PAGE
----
Perhaps the most important development was the Congress' repeal of the Consumer Financial Protection Bureau's ("CFPB") Arbitration Rule. The Rule was published by the CFPB in June and would have prohibited waivers of class action rights in virtually all consumer finance contracts. Fortunately, the Congress used its authority under the Congressional Review Act to repeal the Arbitration Rule in November and President Trump signed the repeal. The CFPB's own studies revealed that consumers fare better in arbitration than class actions, the only beneficiaries of which seem to be trial lawyers.
Richard Cordray stepped down as CFPB Director in November 2017. After his attempt to appoint his successor failed in the courts, President Trump appointed Mick Mulveney, the OMB Director and a frequent CFPB critic, to be the Acting Director until a replacement for Cordray is named and confirmed by the Senate.
Before you get too excited about the coming direction of the CFPB, you should know that the FTC and State Attorneys General took very tough enforcement actions against dealers in 2017 for advertising violations and deceptive trade practices. They will likely continue to do so in 2018.
FTC Activity in 2017
The FTC assessed a $1.4 million penalty against a 12-store California group for violating a 2014 consent decree relating to unfair and deceptive advertising. As with similar two time violators, the penalties were harsh and the violations did not match those for which the initial consent decree was issued.
The FTC's complaint--along with several others it filed in 2017--led with what is becoming its leading charge against dealers which is the failure to disclose terms required by Truth in Lending and the Consumer Leasing Act to qualify misleading headlines in advertisements. To review once more, if a credit ad discloses payment amount, term of obligations, down payment or finance charges, it must disclose all of those (except for finance charges) plus the APR. If a lease ad discloses the lease payment or amount of capitalized cost reduction or payment due at lease signing, it must disclose that the transaction is a lease, lease payment amounts, the number of lease payments, the amount due at lease signing (all-in), and whether or not a security deposit is required. Back-end lease obligations and allowable mileage and excess mileage fees may also be required by federal or state law and should be included as well. Be careful advertising payment amounts as that is the triggering term that seems to catch dealers in most of the cases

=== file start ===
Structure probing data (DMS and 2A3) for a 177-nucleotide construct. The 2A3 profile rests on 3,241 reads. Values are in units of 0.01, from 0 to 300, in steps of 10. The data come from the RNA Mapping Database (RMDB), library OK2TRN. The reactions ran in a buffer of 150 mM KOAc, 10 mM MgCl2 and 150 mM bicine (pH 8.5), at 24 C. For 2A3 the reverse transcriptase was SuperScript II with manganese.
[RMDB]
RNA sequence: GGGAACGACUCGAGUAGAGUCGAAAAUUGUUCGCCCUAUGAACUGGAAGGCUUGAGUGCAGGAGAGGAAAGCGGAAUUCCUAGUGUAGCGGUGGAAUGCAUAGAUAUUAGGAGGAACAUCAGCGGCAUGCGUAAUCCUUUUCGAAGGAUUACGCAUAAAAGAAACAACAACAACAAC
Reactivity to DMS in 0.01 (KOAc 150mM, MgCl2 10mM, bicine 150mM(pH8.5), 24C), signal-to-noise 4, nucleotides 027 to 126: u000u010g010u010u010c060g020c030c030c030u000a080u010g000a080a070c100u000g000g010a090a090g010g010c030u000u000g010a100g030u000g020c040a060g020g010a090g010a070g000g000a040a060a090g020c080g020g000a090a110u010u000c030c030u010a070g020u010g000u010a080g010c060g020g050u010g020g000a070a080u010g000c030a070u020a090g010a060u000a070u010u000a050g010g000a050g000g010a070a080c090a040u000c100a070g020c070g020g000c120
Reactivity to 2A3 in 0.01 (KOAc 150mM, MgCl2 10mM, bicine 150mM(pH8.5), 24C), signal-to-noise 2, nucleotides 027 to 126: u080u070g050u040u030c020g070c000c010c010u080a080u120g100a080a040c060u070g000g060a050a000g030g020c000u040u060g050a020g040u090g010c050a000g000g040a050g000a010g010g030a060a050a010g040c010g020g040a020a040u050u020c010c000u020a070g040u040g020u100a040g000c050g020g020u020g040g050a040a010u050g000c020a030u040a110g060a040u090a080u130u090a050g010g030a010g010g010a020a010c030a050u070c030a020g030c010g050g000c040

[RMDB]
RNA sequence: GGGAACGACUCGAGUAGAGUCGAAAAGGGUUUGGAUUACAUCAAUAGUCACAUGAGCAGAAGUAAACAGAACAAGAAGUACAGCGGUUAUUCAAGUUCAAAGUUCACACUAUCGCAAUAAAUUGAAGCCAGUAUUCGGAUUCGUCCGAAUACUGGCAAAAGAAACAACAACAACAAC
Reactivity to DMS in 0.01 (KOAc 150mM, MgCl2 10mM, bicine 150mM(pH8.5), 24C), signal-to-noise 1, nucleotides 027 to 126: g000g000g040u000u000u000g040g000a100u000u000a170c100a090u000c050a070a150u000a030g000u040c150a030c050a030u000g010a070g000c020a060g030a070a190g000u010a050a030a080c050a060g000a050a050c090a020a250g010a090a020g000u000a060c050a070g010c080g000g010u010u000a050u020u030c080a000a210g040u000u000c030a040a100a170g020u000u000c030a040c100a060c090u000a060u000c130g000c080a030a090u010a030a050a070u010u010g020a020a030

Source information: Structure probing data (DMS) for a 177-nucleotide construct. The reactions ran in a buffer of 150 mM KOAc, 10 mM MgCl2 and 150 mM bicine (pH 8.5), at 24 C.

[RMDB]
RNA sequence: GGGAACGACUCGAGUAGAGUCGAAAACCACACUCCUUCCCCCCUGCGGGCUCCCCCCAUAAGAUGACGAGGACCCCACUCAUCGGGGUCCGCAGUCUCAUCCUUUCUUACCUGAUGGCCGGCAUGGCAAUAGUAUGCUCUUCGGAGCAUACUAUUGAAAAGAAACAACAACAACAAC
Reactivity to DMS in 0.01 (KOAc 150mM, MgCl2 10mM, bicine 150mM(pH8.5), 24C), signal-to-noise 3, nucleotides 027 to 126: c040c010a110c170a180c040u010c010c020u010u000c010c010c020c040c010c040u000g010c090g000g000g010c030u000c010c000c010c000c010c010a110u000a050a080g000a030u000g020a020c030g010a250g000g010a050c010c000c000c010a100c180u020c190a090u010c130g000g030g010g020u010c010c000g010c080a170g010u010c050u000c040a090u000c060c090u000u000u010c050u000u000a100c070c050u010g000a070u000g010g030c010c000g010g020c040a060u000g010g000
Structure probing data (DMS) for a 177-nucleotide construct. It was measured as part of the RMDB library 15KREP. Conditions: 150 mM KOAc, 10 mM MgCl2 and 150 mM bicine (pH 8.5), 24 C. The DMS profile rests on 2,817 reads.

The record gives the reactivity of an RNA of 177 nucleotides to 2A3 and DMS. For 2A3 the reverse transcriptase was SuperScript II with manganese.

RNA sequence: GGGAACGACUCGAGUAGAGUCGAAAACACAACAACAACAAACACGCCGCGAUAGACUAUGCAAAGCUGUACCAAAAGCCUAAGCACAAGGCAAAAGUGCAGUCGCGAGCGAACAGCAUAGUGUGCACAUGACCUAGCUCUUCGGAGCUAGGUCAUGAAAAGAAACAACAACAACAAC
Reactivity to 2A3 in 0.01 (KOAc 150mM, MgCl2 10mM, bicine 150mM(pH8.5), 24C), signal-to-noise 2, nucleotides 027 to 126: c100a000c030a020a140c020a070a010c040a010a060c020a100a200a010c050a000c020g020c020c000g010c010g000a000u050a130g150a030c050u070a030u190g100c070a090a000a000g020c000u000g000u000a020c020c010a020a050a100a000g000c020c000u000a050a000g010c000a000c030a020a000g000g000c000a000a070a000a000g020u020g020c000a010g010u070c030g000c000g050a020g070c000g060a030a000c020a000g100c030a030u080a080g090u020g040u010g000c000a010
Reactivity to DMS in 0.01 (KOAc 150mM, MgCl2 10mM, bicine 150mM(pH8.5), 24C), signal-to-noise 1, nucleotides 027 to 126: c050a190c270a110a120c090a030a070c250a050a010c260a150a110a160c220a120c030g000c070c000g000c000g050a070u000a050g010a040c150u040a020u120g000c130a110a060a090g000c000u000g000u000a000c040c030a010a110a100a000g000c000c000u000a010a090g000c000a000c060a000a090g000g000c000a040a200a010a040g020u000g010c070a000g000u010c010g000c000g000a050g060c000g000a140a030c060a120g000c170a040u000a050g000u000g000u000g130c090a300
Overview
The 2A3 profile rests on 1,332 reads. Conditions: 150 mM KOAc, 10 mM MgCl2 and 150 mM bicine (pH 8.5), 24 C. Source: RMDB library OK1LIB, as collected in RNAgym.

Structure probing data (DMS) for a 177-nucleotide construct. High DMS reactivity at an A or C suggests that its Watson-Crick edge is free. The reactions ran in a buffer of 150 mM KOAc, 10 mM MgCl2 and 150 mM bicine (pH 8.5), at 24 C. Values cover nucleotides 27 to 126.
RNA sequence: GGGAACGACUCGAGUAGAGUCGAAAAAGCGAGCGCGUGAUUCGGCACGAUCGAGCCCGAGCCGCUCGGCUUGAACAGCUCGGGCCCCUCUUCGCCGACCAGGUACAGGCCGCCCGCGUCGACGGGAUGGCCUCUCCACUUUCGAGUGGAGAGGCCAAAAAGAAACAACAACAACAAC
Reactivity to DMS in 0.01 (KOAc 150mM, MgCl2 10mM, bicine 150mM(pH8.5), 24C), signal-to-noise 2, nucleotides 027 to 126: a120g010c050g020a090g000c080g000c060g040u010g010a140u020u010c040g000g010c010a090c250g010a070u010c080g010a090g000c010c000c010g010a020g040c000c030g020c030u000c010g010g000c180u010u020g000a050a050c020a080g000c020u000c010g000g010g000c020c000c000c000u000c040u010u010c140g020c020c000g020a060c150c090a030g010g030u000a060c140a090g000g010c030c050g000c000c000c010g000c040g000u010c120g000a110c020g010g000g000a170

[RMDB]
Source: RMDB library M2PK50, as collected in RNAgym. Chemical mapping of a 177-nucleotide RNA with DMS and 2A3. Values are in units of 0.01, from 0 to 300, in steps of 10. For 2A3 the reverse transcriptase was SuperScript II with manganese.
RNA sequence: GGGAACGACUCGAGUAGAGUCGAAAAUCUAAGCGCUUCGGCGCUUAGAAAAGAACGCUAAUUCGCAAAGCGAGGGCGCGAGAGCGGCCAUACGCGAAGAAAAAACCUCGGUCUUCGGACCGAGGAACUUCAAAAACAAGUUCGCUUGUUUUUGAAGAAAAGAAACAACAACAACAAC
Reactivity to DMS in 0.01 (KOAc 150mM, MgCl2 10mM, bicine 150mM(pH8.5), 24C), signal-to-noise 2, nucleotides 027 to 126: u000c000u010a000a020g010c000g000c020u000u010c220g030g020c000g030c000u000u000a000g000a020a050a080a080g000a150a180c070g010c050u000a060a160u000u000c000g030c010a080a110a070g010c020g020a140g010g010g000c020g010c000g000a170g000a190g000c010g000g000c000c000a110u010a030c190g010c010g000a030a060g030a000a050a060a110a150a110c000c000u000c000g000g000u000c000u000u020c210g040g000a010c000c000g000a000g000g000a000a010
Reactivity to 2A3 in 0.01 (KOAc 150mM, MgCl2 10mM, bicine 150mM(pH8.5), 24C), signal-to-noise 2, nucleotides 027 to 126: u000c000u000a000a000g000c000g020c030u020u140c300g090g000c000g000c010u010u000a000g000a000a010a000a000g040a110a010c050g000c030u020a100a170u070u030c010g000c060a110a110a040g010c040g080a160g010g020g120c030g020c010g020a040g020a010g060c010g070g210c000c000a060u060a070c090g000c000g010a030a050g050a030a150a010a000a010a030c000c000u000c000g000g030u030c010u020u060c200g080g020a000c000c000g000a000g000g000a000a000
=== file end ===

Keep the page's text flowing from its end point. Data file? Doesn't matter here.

State Attorneys General Activity in 2017
Attorneys General come in two varieties: Democrats and Republicans. DAGA stands for the Democratic Attorney General Association and its statements on its website tell you their goals:
“Our Democratic Attorneys General provide crucial checks and balances on a new federal administration that often refuses to follow the rule of law.”
“Democratic Attorneys General Are The First Line Of Defense Against The New Administration.”
Democratic AGs will maintain many of the policies of the CFPB. For example, California is considering its own disparate impact enforcement. Pennsylvania has created its own mini-CFPB to help consumers deal with claims against auto dealers and other creditors.
DAGA members have taken strong actions against dealers in the past few years:
· New York: AG Eric Schneiderman has prosecuted and settled with dealers for over $15 million in the past three years for deceptive advertising and aftermarket product selling and has convicted a dealer of felony charges regarding the burial of hazardous waste.
· Massachusetts: The Massachusetts AG entered into a $13 million settlement regarding GAP.
· Washington: The Washington AG sued and settled with a dealer for discriminating against Spanish consumers, misrepresenting finance terms, interest rates, title branding and warranties. The dealer paid $250,000 in its settlement and was forced to provide Spanish translated contracts in the future.
· Delaware and Massachusetts: The Attorneys General of these two states settled with a major financing source for $26 million regarding purchasing retail installment sale contracts from thousands of consumers who could not afford them. These contracts were all originated by auto dealers.